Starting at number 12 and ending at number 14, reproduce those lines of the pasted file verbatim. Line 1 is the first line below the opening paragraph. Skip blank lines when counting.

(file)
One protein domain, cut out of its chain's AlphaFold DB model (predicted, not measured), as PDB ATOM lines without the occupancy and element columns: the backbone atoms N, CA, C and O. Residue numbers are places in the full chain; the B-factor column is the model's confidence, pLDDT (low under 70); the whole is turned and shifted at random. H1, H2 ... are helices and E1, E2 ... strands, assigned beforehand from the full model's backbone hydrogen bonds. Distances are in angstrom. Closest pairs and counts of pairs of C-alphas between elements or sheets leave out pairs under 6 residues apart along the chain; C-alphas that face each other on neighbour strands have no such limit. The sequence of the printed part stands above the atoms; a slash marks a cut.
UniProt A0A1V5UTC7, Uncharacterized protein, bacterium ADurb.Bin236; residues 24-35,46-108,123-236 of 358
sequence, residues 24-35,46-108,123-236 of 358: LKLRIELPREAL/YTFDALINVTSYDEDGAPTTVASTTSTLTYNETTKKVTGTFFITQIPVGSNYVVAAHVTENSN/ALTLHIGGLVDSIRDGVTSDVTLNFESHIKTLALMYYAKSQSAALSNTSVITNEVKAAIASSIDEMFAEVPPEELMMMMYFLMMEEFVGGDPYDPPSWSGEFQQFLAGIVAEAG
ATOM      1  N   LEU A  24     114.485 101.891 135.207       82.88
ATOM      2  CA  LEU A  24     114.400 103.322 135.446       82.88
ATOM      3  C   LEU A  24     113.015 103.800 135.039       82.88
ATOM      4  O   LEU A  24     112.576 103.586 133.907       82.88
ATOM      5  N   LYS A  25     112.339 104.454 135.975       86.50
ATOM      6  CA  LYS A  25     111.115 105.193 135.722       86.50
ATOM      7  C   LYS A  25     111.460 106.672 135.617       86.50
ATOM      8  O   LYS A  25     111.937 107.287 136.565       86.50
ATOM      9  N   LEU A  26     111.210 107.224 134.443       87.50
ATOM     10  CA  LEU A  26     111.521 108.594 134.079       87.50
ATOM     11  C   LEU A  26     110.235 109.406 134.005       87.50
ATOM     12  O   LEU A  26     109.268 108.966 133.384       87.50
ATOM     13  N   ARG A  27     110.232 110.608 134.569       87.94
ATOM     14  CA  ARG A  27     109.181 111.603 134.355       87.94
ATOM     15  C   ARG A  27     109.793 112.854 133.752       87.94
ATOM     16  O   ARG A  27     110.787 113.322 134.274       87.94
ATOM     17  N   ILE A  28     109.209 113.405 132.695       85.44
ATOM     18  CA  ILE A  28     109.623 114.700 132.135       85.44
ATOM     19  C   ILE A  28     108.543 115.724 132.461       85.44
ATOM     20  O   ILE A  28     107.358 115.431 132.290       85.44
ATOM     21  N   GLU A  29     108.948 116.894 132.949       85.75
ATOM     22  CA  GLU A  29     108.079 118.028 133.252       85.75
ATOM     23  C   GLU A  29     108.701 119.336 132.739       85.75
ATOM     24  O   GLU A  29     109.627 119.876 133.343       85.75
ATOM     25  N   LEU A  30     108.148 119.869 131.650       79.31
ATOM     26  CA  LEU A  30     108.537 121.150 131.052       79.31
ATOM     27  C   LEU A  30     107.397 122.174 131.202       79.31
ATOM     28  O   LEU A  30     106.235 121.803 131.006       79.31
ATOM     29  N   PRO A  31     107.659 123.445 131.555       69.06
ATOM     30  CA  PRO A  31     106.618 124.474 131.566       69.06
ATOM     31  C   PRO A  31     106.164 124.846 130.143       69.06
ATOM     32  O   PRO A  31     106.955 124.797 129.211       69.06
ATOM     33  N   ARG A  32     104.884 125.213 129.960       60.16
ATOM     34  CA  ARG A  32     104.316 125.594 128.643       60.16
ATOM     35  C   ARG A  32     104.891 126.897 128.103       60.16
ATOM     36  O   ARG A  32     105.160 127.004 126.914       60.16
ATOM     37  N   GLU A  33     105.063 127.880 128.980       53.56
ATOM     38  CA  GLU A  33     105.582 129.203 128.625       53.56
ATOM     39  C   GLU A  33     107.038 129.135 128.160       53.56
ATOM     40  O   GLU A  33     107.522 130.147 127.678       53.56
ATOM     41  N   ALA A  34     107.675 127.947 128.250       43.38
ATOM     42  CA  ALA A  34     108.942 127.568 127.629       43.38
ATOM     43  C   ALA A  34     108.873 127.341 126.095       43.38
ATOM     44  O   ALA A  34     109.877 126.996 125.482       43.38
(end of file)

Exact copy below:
ATOM     10  CA  LEU A  26     111.521 108.594 134.079       87.50
ATOM     11  C   LEU A  26     110.235 109.406 134.005       87.50
ATOM     12  O   LEU A  26     109.268 108.966 133.384       87.50